Political Conditions

Luiz Inácio Lula da Silva (known simply as Lula) of the leftist Partido dos Trabalhadores party took office in early 2023, after narrowly defeating far-right President Jair Bolsonaro, who served a controversial term during the COVID-19 pandemic. Shortly after Lula’s inauguration, supporters of Bolsonaro invaded and damaged the presidential palace, Congress, and Supreme Court in Brasília, requiring intervention by the Armed Forces. The uprising was contained without major disruption and although the political climate remains polarized, tensions have eased considerably in 2024. 

Lula favors a more active role for the state in the economy, including tax reform, raising the participation of state banks, halting new privatizations and shifting the emphasis to public-private partnerships, and reversing the state-owned oil company Petrobras’s divestment policy towards a greater state commitment to increasing domestic energy autonomy.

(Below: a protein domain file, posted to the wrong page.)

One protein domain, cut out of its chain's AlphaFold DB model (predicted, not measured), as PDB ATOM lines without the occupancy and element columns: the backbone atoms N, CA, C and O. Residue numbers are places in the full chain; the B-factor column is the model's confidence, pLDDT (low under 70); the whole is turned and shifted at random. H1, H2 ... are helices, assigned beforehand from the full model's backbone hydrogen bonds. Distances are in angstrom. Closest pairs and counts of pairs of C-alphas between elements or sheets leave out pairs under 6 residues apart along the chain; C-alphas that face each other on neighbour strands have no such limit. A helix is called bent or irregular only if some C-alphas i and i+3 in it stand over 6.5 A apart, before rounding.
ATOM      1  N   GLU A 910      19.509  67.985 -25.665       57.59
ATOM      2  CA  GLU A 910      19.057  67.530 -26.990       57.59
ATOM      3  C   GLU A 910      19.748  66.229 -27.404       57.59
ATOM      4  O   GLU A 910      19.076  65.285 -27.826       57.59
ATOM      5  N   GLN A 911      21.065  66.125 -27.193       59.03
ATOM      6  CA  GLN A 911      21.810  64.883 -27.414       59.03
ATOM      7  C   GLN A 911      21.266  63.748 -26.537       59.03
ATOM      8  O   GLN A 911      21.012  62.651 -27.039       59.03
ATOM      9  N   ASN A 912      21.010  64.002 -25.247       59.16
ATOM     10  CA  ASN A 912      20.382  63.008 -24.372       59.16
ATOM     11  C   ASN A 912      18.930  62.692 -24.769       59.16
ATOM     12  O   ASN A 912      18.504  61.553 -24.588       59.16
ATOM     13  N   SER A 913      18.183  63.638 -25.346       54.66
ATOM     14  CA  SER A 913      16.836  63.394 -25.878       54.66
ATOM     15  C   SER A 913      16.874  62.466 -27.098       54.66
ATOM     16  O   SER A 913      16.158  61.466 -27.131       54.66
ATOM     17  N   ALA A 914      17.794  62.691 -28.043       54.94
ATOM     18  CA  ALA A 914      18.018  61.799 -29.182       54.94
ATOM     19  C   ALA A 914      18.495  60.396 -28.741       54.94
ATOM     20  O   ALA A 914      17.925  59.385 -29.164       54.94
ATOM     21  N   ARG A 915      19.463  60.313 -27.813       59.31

The government has already scored some important victories during its first year in office: Congress approved a new, more flexible fiscal framework that allows real spending to rise by up to 70% of revenue growth, as well as a long-awaited tax simplification reform that consolidates several taxes into a dual value-added tax (VAT) system. However, there have also been setbacks, with the Brazilian Congress blocking Lula’s veto of a bill that entailed a tax waiver of more than $5.1 billion that had not been included in the 2024 budget.